Aram Bajakian – Music Inspired By ‘The Color of Pomegranates’ (2015)

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No source for creativity is off-limits to Aram Bajakian, whether it’s Texas blues, New York punk, the exotic modalities of Middle Eastern music or the nearly-forgotten folk music from the foothills of the Carpathian Mountains. The latest project for this insatiably curious guitarist involves an underground classic Armenian film from the Soviet era, and we’ve already been treated to a couple of morsels early this year.

Music Inspired By ‘The Color of Pomegranates’ — slated to go on sale November 10, 2015 — is quite up-front about what Bajakian wanted to accomplish for this particular endeavor: offer up an alternate soundtrack to Sergei Parajanov’s 1969 speech-free, avant-garde chronicle of the life of the Armenian poet Sayat Nova.

Every note on this record was plucked from a stringed instrument by Bajakian, and everything else concerning this disc, from recording to designing the artwork, was done by his hand, too. He builds a series of vignettes around simple figures, and it’s not hard to envision them corresponding to specific scenes in the movie.

The guiding principle seems to be setting gentle, impressionistic sketches that mirrors the mood of the movie, and the extended techniques used are just tools selected to attain that goal. Trills, arpeggios, glissandos, free form and plain ol’ strumming are heard on these twenty-one short form tracks that could be more accurately described as motifs rather than full songs.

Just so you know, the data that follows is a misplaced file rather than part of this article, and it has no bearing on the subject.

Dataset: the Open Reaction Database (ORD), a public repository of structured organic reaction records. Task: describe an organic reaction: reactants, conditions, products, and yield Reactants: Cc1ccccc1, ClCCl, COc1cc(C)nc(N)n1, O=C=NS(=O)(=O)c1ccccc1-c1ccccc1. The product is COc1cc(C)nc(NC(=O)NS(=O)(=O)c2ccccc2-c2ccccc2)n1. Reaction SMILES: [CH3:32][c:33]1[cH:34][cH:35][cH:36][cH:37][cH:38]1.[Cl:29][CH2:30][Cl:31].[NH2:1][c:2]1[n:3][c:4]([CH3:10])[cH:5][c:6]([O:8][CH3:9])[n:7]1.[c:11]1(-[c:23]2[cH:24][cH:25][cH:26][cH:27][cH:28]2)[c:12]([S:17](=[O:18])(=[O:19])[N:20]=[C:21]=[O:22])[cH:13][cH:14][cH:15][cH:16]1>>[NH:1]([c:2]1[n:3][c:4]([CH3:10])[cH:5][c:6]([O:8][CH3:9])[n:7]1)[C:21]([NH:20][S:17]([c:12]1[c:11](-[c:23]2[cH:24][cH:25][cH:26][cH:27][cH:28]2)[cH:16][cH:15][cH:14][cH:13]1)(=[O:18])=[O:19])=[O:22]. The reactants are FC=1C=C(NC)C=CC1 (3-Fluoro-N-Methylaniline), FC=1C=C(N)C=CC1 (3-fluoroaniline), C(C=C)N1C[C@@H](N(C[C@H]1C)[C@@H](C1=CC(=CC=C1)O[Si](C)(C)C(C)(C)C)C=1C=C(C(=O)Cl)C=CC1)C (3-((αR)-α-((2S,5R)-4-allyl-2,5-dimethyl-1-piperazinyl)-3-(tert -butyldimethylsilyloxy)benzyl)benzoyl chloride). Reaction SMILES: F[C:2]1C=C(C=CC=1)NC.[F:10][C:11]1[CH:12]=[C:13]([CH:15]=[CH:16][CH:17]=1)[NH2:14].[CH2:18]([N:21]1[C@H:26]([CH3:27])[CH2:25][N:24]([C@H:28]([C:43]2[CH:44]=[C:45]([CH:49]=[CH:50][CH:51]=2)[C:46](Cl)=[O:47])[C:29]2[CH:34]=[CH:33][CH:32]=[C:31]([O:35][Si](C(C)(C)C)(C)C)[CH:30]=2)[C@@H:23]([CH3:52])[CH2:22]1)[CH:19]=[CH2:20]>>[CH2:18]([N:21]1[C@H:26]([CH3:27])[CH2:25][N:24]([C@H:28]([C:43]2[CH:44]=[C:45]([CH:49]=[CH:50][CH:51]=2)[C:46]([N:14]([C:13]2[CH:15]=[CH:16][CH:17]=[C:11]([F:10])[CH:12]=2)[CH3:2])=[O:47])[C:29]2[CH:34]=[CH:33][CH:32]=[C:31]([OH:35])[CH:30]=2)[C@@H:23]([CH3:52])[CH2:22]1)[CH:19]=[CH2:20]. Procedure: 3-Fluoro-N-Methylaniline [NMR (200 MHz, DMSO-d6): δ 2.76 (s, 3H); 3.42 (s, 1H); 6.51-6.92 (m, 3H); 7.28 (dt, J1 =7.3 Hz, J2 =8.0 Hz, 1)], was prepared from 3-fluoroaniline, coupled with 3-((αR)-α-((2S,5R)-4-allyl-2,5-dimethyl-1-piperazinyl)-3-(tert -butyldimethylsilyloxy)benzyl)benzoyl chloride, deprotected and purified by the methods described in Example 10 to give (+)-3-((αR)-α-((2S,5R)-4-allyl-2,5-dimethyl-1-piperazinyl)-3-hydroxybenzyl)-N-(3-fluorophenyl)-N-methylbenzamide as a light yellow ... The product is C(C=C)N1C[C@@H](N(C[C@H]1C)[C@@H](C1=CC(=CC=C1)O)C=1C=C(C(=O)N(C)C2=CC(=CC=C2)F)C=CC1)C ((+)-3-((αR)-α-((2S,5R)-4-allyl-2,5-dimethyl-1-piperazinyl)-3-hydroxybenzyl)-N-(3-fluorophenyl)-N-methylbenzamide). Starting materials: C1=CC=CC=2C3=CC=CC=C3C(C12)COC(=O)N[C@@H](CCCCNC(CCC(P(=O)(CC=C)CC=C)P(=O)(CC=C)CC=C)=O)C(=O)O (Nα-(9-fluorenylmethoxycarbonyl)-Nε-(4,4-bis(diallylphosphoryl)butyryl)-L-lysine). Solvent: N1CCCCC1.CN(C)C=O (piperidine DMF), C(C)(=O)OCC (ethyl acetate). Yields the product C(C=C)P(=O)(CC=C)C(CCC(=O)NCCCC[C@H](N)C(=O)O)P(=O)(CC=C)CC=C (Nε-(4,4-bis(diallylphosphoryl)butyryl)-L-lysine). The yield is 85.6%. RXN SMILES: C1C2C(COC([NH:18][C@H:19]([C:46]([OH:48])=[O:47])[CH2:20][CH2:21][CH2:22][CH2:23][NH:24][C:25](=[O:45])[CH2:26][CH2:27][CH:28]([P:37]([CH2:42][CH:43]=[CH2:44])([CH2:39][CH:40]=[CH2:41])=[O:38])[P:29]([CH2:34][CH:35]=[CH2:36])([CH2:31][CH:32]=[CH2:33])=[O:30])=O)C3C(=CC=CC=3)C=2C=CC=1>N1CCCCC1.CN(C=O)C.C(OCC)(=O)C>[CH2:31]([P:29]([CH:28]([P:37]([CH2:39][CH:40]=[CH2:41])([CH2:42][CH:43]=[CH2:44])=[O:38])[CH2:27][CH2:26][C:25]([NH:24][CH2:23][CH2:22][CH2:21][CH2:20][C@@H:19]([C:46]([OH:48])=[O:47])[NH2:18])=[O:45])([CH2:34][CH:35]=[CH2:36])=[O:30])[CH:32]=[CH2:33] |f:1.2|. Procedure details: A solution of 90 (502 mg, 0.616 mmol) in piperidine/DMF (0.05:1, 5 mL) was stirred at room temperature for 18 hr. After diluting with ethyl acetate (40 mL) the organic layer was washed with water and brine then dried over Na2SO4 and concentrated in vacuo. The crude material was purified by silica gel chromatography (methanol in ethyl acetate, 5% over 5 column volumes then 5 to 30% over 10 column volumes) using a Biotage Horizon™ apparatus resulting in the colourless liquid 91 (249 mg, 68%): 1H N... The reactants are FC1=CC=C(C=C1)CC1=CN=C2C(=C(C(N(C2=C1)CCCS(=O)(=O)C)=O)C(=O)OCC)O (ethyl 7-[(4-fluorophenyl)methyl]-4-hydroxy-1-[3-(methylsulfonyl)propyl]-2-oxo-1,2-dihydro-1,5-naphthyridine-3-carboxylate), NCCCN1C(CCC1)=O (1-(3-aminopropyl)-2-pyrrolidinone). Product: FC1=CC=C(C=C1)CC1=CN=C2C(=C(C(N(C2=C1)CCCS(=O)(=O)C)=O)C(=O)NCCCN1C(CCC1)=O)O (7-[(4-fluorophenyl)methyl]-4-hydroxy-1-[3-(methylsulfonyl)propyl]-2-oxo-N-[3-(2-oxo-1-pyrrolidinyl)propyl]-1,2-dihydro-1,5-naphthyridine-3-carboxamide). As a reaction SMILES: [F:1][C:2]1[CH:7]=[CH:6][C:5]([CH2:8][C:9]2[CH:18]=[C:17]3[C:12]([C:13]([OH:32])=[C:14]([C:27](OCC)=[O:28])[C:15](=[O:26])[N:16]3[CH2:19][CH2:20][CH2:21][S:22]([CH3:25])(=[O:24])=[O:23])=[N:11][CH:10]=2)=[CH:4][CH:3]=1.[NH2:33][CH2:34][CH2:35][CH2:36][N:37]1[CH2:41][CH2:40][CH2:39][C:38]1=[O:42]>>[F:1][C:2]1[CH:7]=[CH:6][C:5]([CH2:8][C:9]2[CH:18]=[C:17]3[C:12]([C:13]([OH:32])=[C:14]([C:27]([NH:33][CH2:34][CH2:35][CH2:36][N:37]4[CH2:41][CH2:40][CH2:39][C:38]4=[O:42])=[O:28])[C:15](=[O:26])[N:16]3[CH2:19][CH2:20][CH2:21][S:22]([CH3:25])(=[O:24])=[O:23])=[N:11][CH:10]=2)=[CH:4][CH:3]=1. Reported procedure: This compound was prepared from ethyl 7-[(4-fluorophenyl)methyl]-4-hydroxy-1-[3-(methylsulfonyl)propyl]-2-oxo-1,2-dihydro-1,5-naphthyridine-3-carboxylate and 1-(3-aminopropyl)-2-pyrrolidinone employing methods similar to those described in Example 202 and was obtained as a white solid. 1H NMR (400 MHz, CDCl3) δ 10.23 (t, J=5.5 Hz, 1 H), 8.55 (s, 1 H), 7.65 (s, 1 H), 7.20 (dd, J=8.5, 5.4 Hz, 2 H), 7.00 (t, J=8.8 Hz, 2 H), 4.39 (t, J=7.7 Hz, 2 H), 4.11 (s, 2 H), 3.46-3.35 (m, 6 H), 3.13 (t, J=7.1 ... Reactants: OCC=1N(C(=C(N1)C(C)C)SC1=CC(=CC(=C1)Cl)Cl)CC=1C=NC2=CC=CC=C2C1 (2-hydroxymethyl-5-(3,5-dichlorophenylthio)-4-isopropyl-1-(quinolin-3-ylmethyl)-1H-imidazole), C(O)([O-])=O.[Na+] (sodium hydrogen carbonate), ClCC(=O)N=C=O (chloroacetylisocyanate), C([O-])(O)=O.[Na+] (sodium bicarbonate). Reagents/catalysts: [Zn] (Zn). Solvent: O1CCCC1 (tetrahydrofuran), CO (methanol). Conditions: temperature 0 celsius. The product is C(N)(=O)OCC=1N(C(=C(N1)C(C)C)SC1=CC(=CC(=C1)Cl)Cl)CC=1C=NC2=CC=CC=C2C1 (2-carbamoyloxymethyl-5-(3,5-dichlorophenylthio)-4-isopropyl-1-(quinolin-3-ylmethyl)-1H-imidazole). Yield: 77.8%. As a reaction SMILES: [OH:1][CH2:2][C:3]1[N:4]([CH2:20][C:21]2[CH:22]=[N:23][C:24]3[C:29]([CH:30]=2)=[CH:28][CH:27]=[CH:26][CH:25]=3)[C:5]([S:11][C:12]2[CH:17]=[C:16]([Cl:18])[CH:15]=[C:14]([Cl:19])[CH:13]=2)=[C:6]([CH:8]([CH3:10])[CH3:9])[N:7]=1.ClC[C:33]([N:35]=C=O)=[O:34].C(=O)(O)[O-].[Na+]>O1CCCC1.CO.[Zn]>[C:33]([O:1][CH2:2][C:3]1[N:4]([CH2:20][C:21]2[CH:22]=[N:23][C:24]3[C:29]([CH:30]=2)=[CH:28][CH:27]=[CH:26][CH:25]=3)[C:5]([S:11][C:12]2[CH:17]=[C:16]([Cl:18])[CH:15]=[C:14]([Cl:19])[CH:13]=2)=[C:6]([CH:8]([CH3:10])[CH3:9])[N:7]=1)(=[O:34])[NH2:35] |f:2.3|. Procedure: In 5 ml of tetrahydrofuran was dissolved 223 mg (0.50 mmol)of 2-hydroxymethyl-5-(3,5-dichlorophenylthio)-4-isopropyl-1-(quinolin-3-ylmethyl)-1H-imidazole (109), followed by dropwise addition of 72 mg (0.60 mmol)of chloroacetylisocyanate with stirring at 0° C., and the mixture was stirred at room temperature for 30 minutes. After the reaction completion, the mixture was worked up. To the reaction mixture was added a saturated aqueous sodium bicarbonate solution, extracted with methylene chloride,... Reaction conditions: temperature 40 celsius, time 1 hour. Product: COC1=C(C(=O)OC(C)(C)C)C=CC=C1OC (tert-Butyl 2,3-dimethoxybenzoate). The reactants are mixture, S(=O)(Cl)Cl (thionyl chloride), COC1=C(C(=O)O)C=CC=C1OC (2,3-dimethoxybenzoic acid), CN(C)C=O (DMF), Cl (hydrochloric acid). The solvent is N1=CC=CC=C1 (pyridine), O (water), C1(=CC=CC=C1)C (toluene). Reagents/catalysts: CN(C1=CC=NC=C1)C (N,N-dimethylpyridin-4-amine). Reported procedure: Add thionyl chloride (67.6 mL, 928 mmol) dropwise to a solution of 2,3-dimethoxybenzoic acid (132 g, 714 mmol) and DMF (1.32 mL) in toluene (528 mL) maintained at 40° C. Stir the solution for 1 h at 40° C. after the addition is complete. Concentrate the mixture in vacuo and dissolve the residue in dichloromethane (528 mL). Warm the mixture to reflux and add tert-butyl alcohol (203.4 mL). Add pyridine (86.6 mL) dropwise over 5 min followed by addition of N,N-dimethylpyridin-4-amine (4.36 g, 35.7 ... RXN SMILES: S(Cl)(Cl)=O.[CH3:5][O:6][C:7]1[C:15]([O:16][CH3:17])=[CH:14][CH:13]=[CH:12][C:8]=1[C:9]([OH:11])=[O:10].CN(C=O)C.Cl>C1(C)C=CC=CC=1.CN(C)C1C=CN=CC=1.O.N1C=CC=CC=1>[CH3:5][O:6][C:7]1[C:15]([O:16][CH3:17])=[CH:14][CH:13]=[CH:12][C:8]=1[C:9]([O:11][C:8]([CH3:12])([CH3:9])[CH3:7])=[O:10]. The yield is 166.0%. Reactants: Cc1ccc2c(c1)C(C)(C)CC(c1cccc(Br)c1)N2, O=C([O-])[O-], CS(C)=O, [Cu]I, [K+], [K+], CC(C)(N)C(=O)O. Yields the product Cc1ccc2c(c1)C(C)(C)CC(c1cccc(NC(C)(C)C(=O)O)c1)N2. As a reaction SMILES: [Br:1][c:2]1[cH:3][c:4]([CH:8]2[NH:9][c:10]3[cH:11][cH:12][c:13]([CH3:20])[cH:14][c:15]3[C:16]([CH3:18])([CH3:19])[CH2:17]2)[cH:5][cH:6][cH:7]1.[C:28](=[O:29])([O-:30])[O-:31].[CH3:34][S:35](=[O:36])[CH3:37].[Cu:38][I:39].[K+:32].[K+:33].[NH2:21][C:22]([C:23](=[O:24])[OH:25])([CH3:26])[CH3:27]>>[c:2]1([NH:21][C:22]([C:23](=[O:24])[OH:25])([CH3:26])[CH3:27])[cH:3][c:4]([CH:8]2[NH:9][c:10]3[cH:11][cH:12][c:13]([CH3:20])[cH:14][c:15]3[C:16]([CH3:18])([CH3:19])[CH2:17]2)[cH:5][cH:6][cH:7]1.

While most of the performances use acoustic guitars, with lead parts often dubbed over rhythm (like, for example, “Kotcha”), electric guitars play a role as well, heard in the fuzz tone drones of “Life Has Abandoned Me” and “The World Is Like An Open Window.” Other cuts, like “Land Of the Dead” evoke ghoulish moods, while the staggered “Sacrificial Lamb” requires chops as much as concept. “Laz Bar” is provocative for its dissonant undercurrent upon which Bajakian picks a Mediterranean styled melody virtually simultaneously.

The Bolsheviks were less than enamored with Parajanov’s movie, branding him a subversive and years of persecution followed as a result of this and other motion pictures made under his direction. As a subversive within the musical realm, Aram Bajakian connected with the director and like the film, effectively said much without any words at all.

*** Purchase Music Inspired By ‘The Color of Pomegranates’ ***


S. Victor Aaron

S. Victor Aaron

S. Victor Aaron is an SQL demon for a Fortune 100 company by day, music opinion-maker at night. His musings are strewn out across the interwebs on jazz.com, AllAboutJazz.com, a football discussion board and some inchoate customer reviews of records from the late 1990s on Amazon under a pseudonym that will never be revealed. E-mail him at svaaron@somethingelsereviews .com or follow him on Twitter at https://twitter.com/SVictorAaron
S. Victor Aaron

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